Tornado Survivor Recounts Ordeal Below Rubble: 'I Did Not Think I Was Going to Make It'

A survivor of the deadly storms in Kentucky that struck Friday said she was trapped under five feet of debris for two hours after a candle factory collapsed with dozens of workers inside.

Kentucky Governor Andy Beshear said Saturday said that "at least dozens" died after the roof of the candle factory in Mayfield, Kentucky collapsed when a tornado hit Friday.

Speaking on TODAY, Kyanna Parsons-Perez, who was in the building when it collapsed, said that the event was "absolutely the most terrifying thing I've ever experienced in my life." Parsons-Perez also live-streamed her experience on social media following the collapse.

Parsons-Perez said that employees were "in the area where you go in case there's a storm."

"And we were all there, and then the lights got to flickering and all of a sudden...we could feel the wind, and then my ears kind of start popping as they would as if you're on a plane, and then we did like a little rock—this way, and this way— and then everything came down on us," Parsons-Perez said.

She said that she could hear people screaming and praying. She called 911, and then went live on Facebook.

"Later, I went live because I was trying to stay calm, and keep everybody else calm and trying to get us as much help as possible," Parsons-Perez added.

Tornado Survivor Recounts Ordeal Below Rubble
A survivor of the deadly storms in Kentucky said she was trapped under five feet of debris for two hours, after a candle factory collapsed with dozens of workers inside. Here, emergency workers search what is left of the Mayfield Consumer Products Candle Factory after it was destroyed by a tornado in Mayfield, Kentucky on December 11. John Amis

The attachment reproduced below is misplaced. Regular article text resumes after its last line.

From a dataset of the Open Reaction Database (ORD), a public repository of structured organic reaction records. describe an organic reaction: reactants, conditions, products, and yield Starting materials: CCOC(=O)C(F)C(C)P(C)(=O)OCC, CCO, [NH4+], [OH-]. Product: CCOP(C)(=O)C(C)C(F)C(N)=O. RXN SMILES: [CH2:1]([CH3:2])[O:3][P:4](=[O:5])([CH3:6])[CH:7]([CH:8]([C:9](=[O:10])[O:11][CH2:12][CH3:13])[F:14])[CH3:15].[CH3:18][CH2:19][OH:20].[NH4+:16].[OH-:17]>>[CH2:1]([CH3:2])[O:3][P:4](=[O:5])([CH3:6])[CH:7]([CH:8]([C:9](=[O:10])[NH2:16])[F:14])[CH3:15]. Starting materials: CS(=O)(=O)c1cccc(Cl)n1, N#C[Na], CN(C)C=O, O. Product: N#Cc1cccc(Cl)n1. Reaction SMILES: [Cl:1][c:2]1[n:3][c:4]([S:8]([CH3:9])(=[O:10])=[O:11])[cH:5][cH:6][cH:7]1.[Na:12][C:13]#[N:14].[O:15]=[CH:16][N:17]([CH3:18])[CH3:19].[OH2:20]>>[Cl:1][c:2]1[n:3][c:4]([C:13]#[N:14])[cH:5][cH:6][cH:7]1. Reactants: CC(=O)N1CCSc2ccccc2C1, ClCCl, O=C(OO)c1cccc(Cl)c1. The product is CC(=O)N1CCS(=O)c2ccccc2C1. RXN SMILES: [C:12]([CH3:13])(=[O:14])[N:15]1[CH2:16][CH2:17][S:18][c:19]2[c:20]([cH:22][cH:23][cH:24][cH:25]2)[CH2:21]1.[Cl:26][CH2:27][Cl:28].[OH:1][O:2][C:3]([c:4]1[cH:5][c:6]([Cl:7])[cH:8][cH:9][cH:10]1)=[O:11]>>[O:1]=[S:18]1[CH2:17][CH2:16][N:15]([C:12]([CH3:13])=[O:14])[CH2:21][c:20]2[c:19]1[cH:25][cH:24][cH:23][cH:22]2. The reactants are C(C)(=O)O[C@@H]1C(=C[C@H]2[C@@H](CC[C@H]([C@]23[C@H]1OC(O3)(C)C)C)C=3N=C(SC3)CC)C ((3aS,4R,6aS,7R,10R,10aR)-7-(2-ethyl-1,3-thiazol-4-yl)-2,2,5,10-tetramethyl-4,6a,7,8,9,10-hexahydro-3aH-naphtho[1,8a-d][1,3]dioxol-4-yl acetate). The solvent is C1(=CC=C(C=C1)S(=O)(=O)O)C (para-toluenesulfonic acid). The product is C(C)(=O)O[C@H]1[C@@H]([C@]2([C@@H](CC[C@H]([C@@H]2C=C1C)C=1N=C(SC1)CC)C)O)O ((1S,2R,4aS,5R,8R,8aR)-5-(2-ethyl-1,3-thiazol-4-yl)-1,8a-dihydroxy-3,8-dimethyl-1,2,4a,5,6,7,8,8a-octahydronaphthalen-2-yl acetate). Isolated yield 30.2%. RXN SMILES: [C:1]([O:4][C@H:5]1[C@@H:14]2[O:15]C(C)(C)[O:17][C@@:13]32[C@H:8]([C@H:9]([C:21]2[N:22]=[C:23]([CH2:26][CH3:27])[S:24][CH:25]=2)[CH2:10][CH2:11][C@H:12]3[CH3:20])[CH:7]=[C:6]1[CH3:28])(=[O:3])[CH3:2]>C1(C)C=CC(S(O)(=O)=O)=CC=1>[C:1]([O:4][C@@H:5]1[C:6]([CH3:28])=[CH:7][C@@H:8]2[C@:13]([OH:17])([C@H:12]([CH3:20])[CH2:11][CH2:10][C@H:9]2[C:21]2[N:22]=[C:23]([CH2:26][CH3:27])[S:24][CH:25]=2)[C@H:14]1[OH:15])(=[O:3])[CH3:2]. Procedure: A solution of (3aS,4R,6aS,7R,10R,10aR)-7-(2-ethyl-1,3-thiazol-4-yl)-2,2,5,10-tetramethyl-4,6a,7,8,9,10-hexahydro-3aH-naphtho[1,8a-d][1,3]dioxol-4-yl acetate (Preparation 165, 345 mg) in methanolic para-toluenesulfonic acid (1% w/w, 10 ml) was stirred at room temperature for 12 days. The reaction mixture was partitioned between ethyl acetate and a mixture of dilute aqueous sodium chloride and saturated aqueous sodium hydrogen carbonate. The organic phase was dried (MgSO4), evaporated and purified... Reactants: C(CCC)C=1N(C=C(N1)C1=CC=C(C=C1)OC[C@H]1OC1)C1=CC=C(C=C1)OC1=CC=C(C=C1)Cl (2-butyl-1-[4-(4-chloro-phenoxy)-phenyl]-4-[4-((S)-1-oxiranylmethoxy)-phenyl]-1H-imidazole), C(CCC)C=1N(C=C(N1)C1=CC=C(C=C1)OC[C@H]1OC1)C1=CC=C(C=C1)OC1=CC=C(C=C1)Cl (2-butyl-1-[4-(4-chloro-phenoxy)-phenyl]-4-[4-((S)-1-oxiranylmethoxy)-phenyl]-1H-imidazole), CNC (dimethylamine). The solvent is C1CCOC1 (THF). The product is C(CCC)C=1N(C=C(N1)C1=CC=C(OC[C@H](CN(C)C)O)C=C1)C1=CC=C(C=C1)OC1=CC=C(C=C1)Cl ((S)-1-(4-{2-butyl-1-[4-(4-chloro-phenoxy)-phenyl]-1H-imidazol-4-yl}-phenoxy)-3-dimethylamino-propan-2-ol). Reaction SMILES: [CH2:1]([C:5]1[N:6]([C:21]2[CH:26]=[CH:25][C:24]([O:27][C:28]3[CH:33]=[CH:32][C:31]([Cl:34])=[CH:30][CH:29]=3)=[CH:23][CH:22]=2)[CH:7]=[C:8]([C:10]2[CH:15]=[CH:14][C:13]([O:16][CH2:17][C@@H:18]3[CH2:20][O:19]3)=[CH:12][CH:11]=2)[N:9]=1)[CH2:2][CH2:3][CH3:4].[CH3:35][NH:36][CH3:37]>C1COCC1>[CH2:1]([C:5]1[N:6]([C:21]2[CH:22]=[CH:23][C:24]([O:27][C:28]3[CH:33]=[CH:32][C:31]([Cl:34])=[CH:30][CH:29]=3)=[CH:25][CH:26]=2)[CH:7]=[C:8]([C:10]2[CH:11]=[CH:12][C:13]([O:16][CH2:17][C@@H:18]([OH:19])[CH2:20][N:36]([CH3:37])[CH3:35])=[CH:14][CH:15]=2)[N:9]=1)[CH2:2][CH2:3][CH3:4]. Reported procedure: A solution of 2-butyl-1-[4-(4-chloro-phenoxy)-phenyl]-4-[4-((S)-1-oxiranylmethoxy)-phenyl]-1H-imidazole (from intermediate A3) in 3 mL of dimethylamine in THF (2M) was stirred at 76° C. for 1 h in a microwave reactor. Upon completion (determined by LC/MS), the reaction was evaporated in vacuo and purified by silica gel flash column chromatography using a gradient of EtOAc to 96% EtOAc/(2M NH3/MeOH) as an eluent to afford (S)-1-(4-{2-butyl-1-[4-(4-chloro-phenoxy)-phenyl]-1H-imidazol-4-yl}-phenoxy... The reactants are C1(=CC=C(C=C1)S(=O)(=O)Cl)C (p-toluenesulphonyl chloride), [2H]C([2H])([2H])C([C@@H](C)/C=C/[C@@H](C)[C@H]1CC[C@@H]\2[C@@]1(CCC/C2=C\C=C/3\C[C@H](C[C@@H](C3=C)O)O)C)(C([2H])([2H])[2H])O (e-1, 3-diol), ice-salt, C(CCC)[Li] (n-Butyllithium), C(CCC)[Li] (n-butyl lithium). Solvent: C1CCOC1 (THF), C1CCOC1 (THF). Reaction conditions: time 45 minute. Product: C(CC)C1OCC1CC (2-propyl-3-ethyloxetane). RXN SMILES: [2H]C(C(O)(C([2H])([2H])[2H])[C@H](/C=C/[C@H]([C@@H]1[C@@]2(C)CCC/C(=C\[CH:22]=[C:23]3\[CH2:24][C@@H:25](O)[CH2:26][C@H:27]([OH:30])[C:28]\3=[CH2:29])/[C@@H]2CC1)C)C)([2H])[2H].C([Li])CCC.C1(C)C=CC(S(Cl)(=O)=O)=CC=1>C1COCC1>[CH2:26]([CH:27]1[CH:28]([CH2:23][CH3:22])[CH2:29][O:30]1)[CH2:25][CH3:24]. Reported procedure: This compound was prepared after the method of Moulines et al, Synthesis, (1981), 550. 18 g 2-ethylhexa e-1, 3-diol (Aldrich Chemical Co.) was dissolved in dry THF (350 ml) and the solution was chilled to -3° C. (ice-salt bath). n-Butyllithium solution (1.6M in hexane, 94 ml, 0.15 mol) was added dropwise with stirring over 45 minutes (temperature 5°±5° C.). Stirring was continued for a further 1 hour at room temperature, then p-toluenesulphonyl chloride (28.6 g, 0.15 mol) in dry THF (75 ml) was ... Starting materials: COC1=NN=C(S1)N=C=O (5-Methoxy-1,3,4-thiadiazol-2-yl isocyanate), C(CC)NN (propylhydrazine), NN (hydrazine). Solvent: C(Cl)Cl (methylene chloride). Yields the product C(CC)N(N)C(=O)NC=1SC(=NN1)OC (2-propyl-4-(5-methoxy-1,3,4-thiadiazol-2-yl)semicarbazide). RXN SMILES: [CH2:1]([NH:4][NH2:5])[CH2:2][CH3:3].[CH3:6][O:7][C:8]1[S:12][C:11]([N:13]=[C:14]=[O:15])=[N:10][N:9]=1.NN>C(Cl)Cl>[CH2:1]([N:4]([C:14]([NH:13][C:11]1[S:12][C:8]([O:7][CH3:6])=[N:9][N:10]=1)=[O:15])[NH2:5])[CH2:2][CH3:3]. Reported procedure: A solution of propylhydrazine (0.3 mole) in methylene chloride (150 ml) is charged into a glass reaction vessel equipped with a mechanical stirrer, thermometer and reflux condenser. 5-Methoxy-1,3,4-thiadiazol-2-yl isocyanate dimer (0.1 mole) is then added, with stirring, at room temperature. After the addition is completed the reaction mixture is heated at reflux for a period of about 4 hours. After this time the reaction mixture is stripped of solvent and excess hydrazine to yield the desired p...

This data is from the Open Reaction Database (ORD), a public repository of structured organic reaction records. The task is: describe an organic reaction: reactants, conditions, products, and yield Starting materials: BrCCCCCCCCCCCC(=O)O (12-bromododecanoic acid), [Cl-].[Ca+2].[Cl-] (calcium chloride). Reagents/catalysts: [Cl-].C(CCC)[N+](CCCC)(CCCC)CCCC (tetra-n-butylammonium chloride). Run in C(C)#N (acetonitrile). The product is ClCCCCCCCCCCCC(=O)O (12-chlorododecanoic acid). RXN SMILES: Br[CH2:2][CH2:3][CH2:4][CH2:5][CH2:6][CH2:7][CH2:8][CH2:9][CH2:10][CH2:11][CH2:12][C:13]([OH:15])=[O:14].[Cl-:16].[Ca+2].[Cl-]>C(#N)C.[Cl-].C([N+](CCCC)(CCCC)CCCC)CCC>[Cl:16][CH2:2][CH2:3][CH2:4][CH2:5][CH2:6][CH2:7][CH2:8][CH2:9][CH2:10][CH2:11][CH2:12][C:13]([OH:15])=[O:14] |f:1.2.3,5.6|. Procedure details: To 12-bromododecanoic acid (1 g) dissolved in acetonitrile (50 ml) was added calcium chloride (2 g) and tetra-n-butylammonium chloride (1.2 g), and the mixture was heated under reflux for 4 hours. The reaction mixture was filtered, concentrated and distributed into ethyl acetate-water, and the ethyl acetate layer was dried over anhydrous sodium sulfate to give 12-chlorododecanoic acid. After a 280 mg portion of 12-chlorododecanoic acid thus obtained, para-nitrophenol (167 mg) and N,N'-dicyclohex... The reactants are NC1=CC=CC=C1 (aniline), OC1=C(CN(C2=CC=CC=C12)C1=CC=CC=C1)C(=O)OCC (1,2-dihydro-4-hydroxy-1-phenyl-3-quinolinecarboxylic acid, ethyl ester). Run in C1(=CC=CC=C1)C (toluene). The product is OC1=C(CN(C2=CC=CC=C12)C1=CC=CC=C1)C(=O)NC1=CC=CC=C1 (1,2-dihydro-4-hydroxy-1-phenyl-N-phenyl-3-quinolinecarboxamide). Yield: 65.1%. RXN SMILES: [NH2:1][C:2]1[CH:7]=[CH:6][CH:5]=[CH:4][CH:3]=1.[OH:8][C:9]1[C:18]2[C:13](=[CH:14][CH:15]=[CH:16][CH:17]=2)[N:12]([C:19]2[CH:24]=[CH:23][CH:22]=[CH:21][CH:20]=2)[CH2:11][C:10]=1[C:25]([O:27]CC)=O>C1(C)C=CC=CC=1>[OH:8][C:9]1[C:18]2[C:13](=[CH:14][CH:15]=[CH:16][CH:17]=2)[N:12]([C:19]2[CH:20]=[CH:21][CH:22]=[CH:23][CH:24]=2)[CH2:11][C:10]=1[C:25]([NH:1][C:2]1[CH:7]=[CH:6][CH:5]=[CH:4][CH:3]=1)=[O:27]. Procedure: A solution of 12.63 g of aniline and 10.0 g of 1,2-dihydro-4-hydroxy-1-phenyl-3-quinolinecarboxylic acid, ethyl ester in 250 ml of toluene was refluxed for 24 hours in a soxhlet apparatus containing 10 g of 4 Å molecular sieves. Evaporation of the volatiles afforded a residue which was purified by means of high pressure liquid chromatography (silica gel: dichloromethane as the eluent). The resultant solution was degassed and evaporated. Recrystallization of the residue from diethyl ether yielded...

Parsons-Perez said she was trapped for at least two hours and said that when a search and rescue official arrived to aid her, he said that she was under about five feet of rubble.

"I did not think I was going to make it at all. I was so scared, I was trying to stay positive," she told TODAY.

She eventually made it out of the building and said she had to "climb up out of the building to get out from everything that fell on us."

Beshear said that 110 people had been in the candle factory at the time the tornado struck.

"This has been the most devastating tornado event in our state's history," Beshear said during a Saturday press conference.

The Associated Press reported that crews were using heavy machinery to move rubble at the factory site. Officials didn't know as of Saturday morning how many bodies had been recovered.

"We have been working tirelessly through the night,"Jeremy Creason, Mayfield's fire chief and EMS director told the AP.

"We had to at times crawl over casualties to get to live victims to get them out."